Wednesday, September 29, 2010
Women protest haredi discrimination
Dozens march in haredi area in central Jerusalem in protest of separation between men and women on sidewalks in Mea Shearim neighborhood, hold signs reading 'Jerusalem is not Tehran'
Dozens of women and men marched in an ultra-Orthodox area in central Jerusalem on Wednesday, in protest of the discrimination between men and women on the streets of the Mea Shearim neighborhood during the Sukkot holiday.
The police set up barriers near the Shabbat Square, and the protestors retraced their steps and ended the rally. Loud arguments were heard between the protestors and local haredi residents.
At the start of the procession, its organizers stressed that the protest would be held "without any unnecessary provocations" and expressed their hope that they would not encounter violence.
The march was stopped several meters before the Shabbat Square. Large police forces were dispatched to the area, including mounted police, and the demonstration was dispersed shortly afterwards.
One of the organizers, Rona Orovano, chanted on a loudspeaker, "Women were created in the image of God as well." She wore a shirt with the slogan, "This is what a Jerusalem feminist looks like," while the protestors held signs reading, "Jerusalem is not Tehran, the silent majority is awakening."
The procession was attended by secular public figures, including former Knesset Member Mossi Raz (Meretz) and Jerusalem Council Member Laura Wharton.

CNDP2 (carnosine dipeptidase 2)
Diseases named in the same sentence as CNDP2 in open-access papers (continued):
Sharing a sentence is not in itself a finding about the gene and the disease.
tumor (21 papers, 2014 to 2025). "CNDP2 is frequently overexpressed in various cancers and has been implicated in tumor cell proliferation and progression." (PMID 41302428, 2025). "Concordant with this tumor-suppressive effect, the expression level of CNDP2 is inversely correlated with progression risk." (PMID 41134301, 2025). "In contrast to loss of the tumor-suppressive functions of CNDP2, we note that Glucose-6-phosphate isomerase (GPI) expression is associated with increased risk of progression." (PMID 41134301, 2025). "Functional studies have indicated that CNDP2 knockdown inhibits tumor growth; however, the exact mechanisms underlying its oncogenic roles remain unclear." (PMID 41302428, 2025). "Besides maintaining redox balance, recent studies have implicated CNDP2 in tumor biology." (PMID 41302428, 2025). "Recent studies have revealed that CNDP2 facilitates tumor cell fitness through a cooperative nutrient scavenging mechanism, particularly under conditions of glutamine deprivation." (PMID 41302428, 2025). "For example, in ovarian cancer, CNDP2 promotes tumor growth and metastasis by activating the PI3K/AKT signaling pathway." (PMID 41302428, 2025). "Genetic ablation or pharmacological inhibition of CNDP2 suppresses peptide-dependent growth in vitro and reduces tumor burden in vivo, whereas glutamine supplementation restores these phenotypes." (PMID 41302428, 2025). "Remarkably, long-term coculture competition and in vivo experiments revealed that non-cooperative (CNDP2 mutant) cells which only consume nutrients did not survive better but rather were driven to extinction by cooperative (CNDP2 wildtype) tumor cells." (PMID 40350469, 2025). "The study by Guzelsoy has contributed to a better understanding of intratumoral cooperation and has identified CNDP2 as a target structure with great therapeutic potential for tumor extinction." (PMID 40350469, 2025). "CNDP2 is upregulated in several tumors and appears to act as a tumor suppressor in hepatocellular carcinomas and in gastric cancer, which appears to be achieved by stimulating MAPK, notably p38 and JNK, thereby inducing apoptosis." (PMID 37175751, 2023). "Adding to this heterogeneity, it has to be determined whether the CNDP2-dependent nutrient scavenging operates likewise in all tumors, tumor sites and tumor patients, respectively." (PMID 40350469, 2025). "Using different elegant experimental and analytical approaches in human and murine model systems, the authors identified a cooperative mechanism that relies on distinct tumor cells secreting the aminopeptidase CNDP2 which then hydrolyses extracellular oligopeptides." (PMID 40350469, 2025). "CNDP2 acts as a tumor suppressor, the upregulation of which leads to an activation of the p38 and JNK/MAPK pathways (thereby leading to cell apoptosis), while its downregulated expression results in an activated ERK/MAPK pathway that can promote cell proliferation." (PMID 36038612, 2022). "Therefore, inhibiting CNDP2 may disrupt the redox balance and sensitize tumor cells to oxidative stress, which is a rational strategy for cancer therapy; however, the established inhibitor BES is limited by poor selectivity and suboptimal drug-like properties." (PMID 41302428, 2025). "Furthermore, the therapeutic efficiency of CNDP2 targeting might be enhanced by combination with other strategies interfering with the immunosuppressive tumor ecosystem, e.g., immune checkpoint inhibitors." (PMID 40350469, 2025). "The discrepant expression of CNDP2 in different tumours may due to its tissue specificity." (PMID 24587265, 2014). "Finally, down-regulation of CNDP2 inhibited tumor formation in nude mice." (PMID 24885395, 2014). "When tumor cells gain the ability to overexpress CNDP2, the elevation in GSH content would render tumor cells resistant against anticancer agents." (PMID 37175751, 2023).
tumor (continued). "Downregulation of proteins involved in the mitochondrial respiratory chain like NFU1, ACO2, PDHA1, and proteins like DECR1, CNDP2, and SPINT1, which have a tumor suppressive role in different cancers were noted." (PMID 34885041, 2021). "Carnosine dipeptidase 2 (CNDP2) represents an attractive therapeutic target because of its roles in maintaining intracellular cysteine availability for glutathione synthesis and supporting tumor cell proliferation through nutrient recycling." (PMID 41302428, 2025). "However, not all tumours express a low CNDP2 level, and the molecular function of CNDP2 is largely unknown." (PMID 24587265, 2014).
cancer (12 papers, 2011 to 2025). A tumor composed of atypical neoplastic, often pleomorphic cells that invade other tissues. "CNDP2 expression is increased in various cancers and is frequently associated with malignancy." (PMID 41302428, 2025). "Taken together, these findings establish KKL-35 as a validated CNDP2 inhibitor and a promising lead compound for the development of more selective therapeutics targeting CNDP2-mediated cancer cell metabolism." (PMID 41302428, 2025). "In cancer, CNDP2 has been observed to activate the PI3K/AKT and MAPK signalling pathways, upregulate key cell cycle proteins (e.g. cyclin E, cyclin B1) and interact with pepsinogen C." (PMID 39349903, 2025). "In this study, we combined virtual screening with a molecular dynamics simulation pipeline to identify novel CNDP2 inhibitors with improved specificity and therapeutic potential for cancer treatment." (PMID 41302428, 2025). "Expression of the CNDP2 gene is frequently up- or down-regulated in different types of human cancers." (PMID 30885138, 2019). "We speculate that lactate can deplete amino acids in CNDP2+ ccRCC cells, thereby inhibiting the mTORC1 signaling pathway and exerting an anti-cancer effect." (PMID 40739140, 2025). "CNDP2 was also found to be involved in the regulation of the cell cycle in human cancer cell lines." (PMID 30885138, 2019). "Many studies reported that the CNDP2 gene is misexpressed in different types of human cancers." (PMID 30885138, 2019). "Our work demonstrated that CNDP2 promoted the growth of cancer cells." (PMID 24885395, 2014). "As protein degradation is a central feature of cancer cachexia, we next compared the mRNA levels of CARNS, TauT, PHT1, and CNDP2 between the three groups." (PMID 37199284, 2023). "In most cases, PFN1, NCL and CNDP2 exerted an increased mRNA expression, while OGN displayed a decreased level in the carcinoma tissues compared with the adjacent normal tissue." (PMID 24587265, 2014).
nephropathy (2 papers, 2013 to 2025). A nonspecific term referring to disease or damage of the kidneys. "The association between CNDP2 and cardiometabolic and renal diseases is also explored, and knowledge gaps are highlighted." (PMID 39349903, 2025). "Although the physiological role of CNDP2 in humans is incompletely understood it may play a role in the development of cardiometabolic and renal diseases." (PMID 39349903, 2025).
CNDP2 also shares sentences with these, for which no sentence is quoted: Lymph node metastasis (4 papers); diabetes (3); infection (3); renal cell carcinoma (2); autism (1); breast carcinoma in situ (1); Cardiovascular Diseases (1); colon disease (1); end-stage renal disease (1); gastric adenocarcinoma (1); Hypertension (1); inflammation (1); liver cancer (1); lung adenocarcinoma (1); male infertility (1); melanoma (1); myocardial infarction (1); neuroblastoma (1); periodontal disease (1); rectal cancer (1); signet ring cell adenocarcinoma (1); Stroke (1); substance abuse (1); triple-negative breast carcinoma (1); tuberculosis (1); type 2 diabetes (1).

Rachel Taler, a local resident, shouted at the protestors from her balcony: "This is unprecedented impudence, you animals. This is a very specific place for certain people who want to live this way. They have the right to do whatever they want in their own homes. Why are they coming in here? It's as if they would tell me what to cook in my own kitchen."
'Go protest near the Arabs'
Haim Weinstock, another Mea Shearim resident, said as he passed by the protest: "This is a provocation for the sake of provocation. Why is separation okay in their clubs and not here? It's only three hours a day. I'd like to see them have the courage to protest near the Arabs in east Jerusalem."
Most of the neighborhood's residents were in the synagogues during the procession, while some watched the protestors on the street and from the houses' windows. The chance for clashes was reduced due to the long prayers characterizing the last day of the intermediate period of Sukkot.
The High Court of Justice ruled Tuesday that the segregation on Mea Shearim's streets was illegal and ordered the police to allow the protestors to march inside the neighborhood